White House plan to bail out coal and nuclear will cost consumers FacebookTwitterLinkedInEmailPrint分享Wall Street Journal:The Energy Department is proposing a new plan to bail out failing nuclear and coal-fired power plants by forcing grid operators to take the electricity they produce, a move that could upend competitive power markets and raise prices for consumers.The plan—a draft now under White House review—isn’t the first attempt by President Donald Trump’s administration to help coal and nuclear businesses. Its goal is to stop a wave of plant closings for two years while the Energy Department studies which plants nationwide are critical to ensuring reliable power in case of attack or natural disaster. Administration officials say grid reliability is a national security issue.A boom in natural gas production and renewable power have lowered prices and forced coal and nuclear competitors out of business, a trend Mr. Trump has promised to slow. He pledged during his presidential campaign to help coal miners in particular, and he received millions of dollars in campaign donations from coal-company executives. In recent months, he has prodded Energy Secretary Rick Perry on several occasions to craft a solution, and did so again in a statement Friday.“Unfortunately, impending retirements of fuel-secure power facilities are leading to a rapid depletion of a critical part of our nation’s energy mix, and impacting the resilience of our power grid,” Sarah Sanders, the White House press secretary, said in a statement, adding that the president wants Mr. Perry “to prepare immediate steps” in response.Mr. Trump’s efforts so far have been blocked by the Federal Energy Regulatory Commission and fought by a broad coalition of opponents.The country’s largest grid operator is also skeptical. “Our analysis…has determined that there is no immediate threat to system reliability,” PJM Interconnection LLC, which runs the power markets in 13 states across the mid-Atlantic and Midwest, said in a statement. “There is no need for any such drastic action.”More ($): Energy Department Prepares New Plan to Prop Up Nuclear, Coal-Fired Power PlantsS&P Global Market Intelligence ($):“There is no national emergency justifying the use of these powers,” said Michael Steel, a spokesperson for the Affordable Energy Coalition, a group of organizations including those supporting wind, industrial energy consumers and others. “Independent experts, regional grid operators, and even the government’s own data show that competitive electricity markets keep the lights on and prices affordable.”The oil industry, through the American Petroleum Institute, joined a broad group of energy industry associations representing energy efficiency and storage, natural gas, solar and wind to condemn efforts to subsidize “failing” coal and nuclear plants.“Unprecedented government intervention in the energy markets to support high-cost generation will put achieving that vision in jeopardy and hurt customers by taking more money out of their pockets rather than letting people keep more of what they earn — a key priority of this administration,” said Todd Snitchler, American Petroleum Institute’s market development group director.Other industry groups opposing the administration’s proposed policy included the American Council on Renewable Energy, the American Wind Energy Association, the Natural Gas Supply Association and the Solar Energy Industries Association.PJM, which operates a regional transmission organization near abundant coal resources, said in a statement following the release of the DOE plan that there was “no need for such a drastic action.” “Any federal intervention in the market to order customers to buy electricity from specific power plants would be damaging to the markets and therefore costly to consumers.”The Union of Concerned Scientists called the proposal an attempt to “fleece ratepayers” by doling out billions of dollars in guaranteed profits to coal and nuclear plants. The Sierra Club said coal and nuclear plants will continue to retire even though the administration is pushing “illegal directives [that] will be met with fierce resistance in the courts and in the streets.”More ($): Much of US energy industry recoils at Trump plan to prop up at-risk power plants
By Lorena Baires / Diálogo May 11, 2018 Humanitarian Rescue Units of the armed forces of Central America and Mexico came together in early April 2018 to put out a fire in the Indio Maíz Biological Reserve, located in southwestern Nicaragua. Helicopters from El Salvador, Honduras, and Mexico conducted more than 400 flights to drop 630,000 liters of water over 5,500 hectares of land. “Efforts to fight this fire from helicopters of our Air Force and our sister countries’ air forces were major. It was an intense effort, first, to extinguish the fire and, second, to eliminate the sources of heat from which smoke emanated,” said Army General Julio César Avilés, commander of the Nicaraguan Army. “We are grateful for the coordinated work between the armies and local residents.” The fire in Indio Maíz lasted almost 10 days. “The Nicaraguan Armed Force was able to stop the advance of flames with a firewall operation [clearing land to prevent the fire from spreading] along 25 kilometers with an average width of 10 meters,” said Army Colonel Rogelio Flores Ortiz, chief of staff of the Nicaraguan Civil Defense. “We also relied on the intervention of 1,500 military troops, 160 volunteer firefighters, and the work of air forces from countries like El Salvador, Honduras, and Mexico.” The partner nations answered the Nicaraguan government’s call for help on April 6th since Nicaraguan Army and Air Force helicopters did not have the necessary equipment for aerial water drops. Time was their worst enemy, and air was the only way to get to areas under fire. Immediate response On April 9th, the Mexican Air Force (FAM, in Spanish) was the first to join the efforts to extinguish the fire. The Mexican helicopter stocked up on the Indio River, which borders the reserve in the municipality of San Juan del Norte on the outskirt of Costa Rica. “It is a pleasure to be able to help the Nicaraguan people, an honor to join these efforts. The aircraft has two helicopter buckets, each with a capacity of 2,000 liters,” FAM Captain Francisco Sánchez told Diálogo. “As there was a body of water nearby, we did 14 drops per hour. We were able to ensure that the work was continuous and effective in putting out the flames.” On April 11th, two Bell UH-1 Huey helicopters arrived from the Salvadoran Air Force (FAS, in Spanish) and the Honduran Air Force (FAH in Spanish). Both aircraft were equipped with the Bambi Bucket system, large sacks that can hold between 1,600 and 1,800 liters of water and allow for controlled release over fires. “The [FAS] crew was made up of three pilots who flew for two hours nonstop. They refueled and continued the effort to put out this fire,” Colonel Ángel Sermeño, an officer of the FAS mission in Nicaragua, told Diálogo. “The experience we have in putting out fires with this type of equipment is effective, which is why we are proud and grateful to come and support our military peers from Nicaragua in this mission,” added Lieutenant Colonel Manuel Ricarte, an officer of the FAH mission in Nicaragua. Indio Maíz, lung of the region According to the National Civil Police of Nicaragua, Miguel Ángel Díaz Sevilla, a resident of the Siempre Viva community in the municipality of San Juan del Norte, started the fire. The perpetrator confessed to the act, stating that his family has been burning land for years to raise crops. “My father has done this [burning land], but nothing like this ever happened before. When the brigade came to put out the fire, my family and I volunteered to help,” said Díaz when he was arrested. On April 16th, the Nicaraguan Armed Force and the countries that answered the call for help were able to put out the fire. “We are still keeping a military contingent in the area. We hope that the rains will contribute to our troops’ efforts to completely eliminate these sources of heat that still persist in certain areas where the fire burned,” Col. Flores said to Diálogo. The Indio Maíz Biological Reserve, the largest in Central America, extends across 320,000 hectares. Located on the border with Costa Rica, it forms part of the Mesoamerican Biological Corridor. The Nicaraguan Armed Force estimated that the fire destroyed 5,484 hectares of tropical forest. The fire spread quickly because of the abundance of leafy yolillo palms rich in oil, which promoted the fire propagation and resilience. Indio Maíz and its dense woods are rarely explored, but the reserve boasts hundreds of species of flora and fauna. It is estimated to be home to 1,221 species of birds, 159 of insects, 65 of mammals, 55 of reptiles, 34 of amphibians, and 26 of fish The region also counts 101 endemic endangered species.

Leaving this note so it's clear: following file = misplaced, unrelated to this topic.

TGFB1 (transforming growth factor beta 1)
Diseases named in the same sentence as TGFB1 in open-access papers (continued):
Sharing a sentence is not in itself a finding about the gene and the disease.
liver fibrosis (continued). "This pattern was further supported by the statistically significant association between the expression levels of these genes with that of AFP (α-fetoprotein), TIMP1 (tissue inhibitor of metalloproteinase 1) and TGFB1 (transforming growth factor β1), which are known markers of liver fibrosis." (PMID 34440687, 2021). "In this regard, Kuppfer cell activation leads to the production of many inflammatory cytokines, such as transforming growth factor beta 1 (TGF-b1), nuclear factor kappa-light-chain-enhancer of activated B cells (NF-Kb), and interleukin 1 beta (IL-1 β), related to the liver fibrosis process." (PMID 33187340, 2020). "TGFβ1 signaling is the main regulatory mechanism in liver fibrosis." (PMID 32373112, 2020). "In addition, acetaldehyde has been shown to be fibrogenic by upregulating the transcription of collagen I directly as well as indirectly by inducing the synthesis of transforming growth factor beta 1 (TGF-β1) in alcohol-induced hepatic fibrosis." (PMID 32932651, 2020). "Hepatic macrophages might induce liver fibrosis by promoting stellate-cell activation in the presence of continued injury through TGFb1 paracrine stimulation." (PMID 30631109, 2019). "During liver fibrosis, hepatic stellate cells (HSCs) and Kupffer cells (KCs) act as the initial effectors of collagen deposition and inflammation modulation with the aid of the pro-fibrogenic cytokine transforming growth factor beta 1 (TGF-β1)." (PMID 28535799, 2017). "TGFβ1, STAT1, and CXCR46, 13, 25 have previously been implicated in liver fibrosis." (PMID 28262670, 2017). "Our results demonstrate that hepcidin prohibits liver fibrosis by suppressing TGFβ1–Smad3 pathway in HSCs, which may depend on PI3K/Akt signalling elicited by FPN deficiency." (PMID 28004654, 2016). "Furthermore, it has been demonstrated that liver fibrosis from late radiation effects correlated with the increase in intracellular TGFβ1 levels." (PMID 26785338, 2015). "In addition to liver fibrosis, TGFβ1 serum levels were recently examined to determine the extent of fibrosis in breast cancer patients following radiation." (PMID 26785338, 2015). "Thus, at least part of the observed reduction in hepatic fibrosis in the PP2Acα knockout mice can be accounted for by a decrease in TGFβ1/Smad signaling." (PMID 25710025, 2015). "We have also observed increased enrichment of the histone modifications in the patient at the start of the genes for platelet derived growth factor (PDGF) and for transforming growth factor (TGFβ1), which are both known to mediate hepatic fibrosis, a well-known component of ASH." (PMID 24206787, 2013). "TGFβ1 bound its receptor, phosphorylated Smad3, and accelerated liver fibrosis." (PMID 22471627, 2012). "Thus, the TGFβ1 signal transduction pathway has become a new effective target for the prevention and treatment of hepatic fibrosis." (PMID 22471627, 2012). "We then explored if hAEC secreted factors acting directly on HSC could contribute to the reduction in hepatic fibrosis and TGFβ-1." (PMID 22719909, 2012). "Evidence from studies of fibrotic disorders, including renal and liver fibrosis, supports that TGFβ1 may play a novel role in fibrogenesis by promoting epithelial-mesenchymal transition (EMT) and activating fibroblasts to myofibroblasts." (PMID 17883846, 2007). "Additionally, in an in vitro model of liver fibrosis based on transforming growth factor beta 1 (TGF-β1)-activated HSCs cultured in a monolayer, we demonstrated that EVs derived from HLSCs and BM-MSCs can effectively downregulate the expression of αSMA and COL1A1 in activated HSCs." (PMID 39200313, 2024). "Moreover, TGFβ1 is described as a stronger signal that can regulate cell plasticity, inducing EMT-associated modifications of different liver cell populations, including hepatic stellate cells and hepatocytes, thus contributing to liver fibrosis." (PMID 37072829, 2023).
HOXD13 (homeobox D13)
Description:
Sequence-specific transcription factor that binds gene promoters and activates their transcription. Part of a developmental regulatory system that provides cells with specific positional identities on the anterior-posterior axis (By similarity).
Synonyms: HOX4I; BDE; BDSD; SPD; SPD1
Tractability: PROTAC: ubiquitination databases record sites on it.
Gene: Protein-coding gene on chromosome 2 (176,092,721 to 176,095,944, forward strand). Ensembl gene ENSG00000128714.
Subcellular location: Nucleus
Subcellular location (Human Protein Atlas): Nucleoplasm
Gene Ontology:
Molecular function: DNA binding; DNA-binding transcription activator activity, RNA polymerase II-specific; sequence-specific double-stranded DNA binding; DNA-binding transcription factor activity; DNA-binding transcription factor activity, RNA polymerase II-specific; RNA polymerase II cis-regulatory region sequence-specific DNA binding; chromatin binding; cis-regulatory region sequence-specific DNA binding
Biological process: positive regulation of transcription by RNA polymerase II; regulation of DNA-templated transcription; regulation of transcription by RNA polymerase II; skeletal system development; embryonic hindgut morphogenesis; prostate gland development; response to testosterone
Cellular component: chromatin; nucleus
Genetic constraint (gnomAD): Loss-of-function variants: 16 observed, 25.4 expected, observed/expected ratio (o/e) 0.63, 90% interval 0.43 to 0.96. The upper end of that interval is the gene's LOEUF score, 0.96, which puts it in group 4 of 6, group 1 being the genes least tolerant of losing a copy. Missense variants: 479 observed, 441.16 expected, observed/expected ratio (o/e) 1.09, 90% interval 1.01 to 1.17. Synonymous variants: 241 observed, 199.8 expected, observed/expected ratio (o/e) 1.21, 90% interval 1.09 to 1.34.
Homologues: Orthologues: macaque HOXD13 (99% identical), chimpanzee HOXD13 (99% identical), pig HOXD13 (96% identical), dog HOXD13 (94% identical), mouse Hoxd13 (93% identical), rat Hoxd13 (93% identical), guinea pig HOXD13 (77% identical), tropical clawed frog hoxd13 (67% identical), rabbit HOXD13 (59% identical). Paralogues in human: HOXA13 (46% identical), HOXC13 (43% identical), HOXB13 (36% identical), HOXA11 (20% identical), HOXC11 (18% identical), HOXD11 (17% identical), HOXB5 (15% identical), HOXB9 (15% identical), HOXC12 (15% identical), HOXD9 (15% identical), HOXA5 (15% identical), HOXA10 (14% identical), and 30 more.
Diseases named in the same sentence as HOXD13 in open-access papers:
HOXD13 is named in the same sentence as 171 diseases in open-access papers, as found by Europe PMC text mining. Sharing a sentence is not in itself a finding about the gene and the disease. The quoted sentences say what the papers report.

Three minutes into his first press conference and first public appearance as Syracuse’s new head coach Dino Babers said it flatly: “This is not a destination job for me,” followed by just a split second of silence.“I mean this is —,” he continued before cutting himself off and correcting himself again. “This could be a destination job for me.”The attendants laughed. Babers apologized, saying twice that he was a “little nervous.” But he actually got it right the first time.Ten years ago, Ethan Ramsey, The Daily Orange’s sports editor at the time, argued that Syracuse wouldn’t warrant serious national title consideration for “at least the next 10 years, probably more.” He was right on both accounts.Syracuse won’t contend for a New Year’s Six bowl within the next 10 years because Babers isn’t here to stay. He’ll have success, we’ve seen it already, but then he’ll be gone, leaving the Orange struggling to pick up the pieces once again.AdvertisementThis is placeholder textSU is Babers’ 15th stop since he started coaching in 1984. He’s held two other head coaching jobs, both of which came within the last four years. He coached just two seasons at both schools.At Eastern Illinois, Babers took two 2-9 seasons in a row and turned them into a 12-2 conference championship winning campaign in his second year. At Bowling Green, his teams played in Mid-American Conference title games both years, winning the second.He begged SU fans to give him time before and during the season. He prepared them to wait until the second or third year, then knocked off then-No.17 Virginia Tech in the Carrier Dome. He compared his team to the raw batter of a cake, but it’s situated well within reach of a bowl game with three contests left in the regular season. The cake is already in the oven.The team’s exposure is already skyrocketing with quarterback Eric Dungey and receiver Amba Etta-Tawo’s record-shattering performances and Babers’ own postgame locker room speech broadcast on ESPN.“The first year, it’s like I’m watching reruns of Gilligan’s Island,” Babers said before the season. “It’s like I know what’s going to happen next. It’s kind of boring the first year. The second year is really cool. You get to the tempo and speed that you want.“The best thing about this story is I’ve never had an opportunity to go to a third year. … I really hope I get an opportunity to go for a third year at Syracuse because that would be new water for me.”He’s had the chance, he just skipped out early. But you can’t blame him. With success comes notoriety and other, better places to go.Bowling Green wasn’t Syracuse. But Syracuse isn’t Alabama, Clemson or Louisiana State and it’s hard to think it ever will be.Babers often points out the difference between SU and the powerhouses in the South. He makes quips about lacking the same number of coaches Clemson has or the extravagant facilities to wow recruits.A lot of people told Babers not to take the Syracuse job. Only one person did. He’ll get other job offers, it’s just a matter of where.The year after Babers left Eastern Illinois, the Panthers lost seven games and have lost at least five games each year since. Bowling Green is 2-8, amid one of its worst seasons in program history. The Falcons have lost two games by more than 60 points each.Any transition between coaches is rough, but when Babers leaves he takes nearly everything and everyone with him — a reputation he acknowledges and embraces. Babers brought in just three coaches new to him at SU.“I felt that we were in good shape,” Babers said of how he left Bowling Green. “I’m sure that (former Syracuse head coach Scott) Shafer felt like he was in fantastic shape, as most coaches do when they leave a program they think they leave it better than they find it, but that’s not for me to judge. You guys can decide that stuff.”When Babers leaves there’ll be no coordinators to promote in hopes of some continuity. Co-offensive coordinator Sean Lewis, defensive coordinator Brian Ward and the rest with likely be gone with him. What’ll be left is a group of players fine-tuned to run a system that probably won’t be coming back.A team stuck rebuilding every several years will have no place on the national stage.Don’t get me wrong. Be excited. Dino Babers is going to have success in Syracuse. It’s just that the more he has and the quicker it comes, the worse it will be for SU down the road.Jon Mettus is an Asst. Sports Editor at The Daily Orange, where his column appears occasionally. He can be reached at email@example.com or @jmettus. Comments Published on November 11, 2016 at 1:27 pm Facebook Twitter Google+